Free school fails to enter any year 11 pupils for GCSEs because they are 'not mature enough'

Pupils at Route 39 Academy were ‘neither ready academically nor sufficiently mature or resilient’ to take the compulsory exams, according to school leaders

Rachael Pells
Education Correspondent
Thursday 27 July 2017 13:29
Route 39 Academy opened in 2013 and aims eventually to have 700 students
Route 39 Academy opened in 2013 and aims eventually to have 700 students

A free school has been put into special measures after it failed to enter any Year 11 pupils into GCSE examinations, in what inspectors called an “unreasonable and unorthodox” step.

The Route 39 Academy in Devon said its students were “neither academically ready nor sufficiently mature or resilient” to take the end of year exams, according to an Ofsted inspection.

The school – which is state-funded but not controlled by a local authority – said it “strongly refutes” Ofsted’s judgement of the inspection which deemed the school “inadequate”.

An introduction to the school on its website claims its students “have the very best education that the 21st century can provide”.

Route 39 Academy has 138 pupils on its roll and had a two-day analysis last month.

The inspectors’ report concluded the school was failing on all four criteria it measures.

It said: “The decision to hold back an entire cohort is an unreasonable and unorthodox one.

“Leaders and governors state that the pupils in Year 11 are neither academically ready nor sufficiently mature or resilient to have taken the examinations.

“They state that, had they taken the examinations at the usual time, these pupils would have significantly underperformed and attained at low levels.

“This is an admission that the school’s curriculum and its delivery have not met the needs of pupils by ensuring that they make good progress and are ready for the next stage of their education, employment or training.”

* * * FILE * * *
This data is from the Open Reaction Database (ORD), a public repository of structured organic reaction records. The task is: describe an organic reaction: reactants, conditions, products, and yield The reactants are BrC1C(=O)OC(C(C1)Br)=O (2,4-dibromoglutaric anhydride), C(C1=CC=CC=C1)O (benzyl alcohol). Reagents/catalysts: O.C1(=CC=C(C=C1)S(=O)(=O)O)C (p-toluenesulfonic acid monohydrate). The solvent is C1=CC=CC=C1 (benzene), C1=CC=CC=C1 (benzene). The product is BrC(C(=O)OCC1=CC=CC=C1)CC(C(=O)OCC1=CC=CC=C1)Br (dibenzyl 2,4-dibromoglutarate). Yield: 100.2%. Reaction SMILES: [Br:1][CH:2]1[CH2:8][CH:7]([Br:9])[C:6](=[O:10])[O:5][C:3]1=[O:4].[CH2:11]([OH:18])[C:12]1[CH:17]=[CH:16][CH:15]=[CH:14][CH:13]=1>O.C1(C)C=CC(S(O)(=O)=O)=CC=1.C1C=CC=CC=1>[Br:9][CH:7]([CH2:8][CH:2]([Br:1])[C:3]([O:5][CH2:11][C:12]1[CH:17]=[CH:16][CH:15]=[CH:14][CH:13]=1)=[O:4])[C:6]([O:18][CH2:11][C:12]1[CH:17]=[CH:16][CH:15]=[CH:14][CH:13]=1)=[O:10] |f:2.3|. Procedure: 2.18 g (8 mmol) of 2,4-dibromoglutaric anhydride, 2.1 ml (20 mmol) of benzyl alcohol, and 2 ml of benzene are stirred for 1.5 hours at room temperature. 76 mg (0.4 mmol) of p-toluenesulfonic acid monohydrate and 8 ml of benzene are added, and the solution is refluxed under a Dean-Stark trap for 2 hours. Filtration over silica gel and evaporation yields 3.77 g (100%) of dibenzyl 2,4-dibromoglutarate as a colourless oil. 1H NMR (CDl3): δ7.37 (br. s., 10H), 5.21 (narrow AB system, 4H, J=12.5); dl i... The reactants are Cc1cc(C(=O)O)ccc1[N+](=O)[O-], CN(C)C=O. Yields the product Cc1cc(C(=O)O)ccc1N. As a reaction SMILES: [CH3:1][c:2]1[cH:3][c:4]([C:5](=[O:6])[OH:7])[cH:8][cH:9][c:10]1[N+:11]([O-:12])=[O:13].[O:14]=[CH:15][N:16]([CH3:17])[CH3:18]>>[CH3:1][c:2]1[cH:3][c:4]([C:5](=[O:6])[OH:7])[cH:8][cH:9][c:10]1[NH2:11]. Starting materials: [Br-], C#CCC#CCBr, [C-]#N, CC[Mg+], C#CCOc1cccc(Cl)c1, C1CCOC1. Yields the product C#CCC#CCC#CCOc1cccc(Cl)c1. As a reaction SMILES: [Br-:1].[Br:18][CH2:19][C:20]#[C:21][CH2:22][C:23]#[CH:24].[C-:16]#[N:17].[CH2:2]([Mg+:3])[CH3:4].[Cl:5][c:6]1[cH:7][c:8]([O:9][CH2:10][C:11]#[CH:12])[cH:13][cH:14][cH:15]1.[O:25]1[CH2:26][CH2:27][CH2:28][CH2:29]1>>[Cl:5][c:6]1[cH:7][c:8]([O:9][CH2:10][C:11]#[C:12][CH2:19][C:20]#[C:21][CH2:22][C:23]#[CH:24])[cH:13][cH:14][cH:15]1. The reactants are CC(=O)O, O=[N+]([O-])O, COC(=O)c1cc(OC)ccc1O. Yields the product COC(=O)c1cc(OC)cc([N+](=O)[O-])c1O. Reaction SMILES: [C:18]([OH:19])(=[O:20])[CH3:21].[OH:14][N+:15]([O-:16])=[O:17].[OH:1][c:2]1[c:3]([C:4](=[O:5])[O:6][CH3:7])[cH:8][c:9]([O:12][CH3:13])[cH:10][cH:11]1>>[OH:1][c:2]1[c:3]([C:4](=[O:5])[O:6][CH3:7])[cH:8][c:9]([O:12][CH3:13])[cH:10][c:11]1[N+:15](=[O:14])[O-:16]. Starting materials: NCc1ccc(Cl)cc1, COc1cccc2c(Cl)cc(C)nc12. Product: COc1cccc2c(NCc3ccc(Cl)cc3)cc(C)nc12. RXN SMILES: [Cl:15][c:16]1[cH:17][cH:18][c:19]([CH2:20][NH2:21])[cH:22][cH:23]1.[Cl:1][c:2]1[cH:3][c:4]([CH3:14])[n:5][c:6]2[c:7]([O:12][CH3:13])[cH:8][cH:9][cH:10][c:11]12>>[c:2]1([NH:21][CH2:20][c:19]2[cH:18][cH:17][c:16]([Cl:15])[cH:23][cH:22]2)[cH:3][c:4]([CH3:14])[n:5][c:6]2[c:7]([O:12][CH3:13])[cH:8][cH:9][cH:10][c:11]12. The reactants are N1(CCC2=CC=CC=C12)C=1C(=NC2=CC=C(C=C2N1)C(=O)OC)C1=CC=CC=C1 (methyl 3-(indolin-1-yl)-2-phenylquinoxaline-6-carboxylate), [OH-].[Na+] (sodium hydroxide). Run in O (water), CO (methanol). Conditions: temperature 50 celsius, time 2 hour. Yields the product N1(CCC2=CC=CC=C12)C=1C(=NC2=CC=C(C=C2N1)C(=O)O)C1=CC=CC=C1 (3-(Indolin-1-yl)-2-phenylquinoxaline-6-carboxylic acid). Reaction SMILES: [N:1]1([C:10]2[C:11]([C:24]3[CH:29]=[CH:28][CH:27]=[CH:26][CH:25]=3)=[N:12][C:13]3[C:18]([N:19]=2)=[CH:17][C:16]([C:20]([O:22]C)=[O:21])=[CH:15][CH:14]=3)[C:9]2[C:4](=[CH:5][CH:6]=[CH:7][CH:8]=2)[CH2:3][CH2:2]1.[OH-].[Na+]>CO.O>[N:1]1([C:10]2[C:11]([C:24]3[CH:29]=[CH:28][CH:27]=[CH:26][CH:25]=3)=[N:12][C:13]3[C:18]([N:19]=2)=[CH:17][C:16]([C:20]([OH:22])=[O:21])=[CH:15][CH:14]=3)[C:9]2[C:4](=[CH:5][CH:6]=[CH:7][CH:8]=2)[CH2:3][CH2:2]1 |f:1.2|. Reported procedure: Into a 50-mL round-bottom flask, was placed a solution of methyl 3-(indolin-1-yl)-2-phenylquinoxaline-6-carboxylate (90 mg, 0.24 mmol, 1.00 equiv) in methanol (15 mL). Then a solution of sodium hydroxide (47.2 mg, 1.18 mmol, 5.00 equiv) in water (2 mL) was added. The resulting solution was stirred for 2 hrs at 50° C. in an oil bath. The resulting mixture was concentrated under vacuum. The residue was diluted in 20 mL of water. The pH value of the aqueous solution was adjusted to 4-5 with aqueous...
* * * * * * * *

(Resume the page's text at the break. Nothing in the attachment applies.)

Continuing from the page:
Inspectors added the failure to enter pupils into exams was a breach of “statutory requirements and the school’s own funding agreement”.

The governing body of the academy said in a letter to parents: “We strongly refute the judgement and the manner in which the inspection was handled.

“There was a disproportionate focus on our decision to enter 13 Year 11 students for GCSEs in 2018, and a lack of adherence to Ofsted’s own inspection handbook.

“As a result, we have challenged Ofsted and have issued a complaint.”

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The school said the pupils who did not take their GCSEs this summer had experienced an “unsettled Year 7 at other schools and wanted a new start”.

“Some parents felt that their children – who came to Route 39 Academy with low attainment – would benefit from an extra year academically and emotionally,” the letter added.

Route 39 Academy was told it required improvement following its first ever inspection two years ago.

According to the North Devon Gazette, the school called an urgent meeting with parents earlier this week in response to the latest Ofsted outcome.

The school’s principle, Jordan Kelly, said: “I would like to thank all of our current and incoming parents for the incredibly high levels of support in response to this report.

“I urge any prospective parents, or members of the community, to come and visit our school community and judge it for themselves.”

A Department for Education spokesperson said:‎ “We are aware of the issues at Route 39 Academy and following its recent Ofsted report we are in contact with the school to find out how they intend to bring about the rapid and sustained improvement required.‎

“Every pupil deserves an excellent education and if we are not content with the school’s response we will consider alternative measures, including – if necessary – transferring it to a new high-performing sponsor.”‎ ‎

Additional reporting by PA

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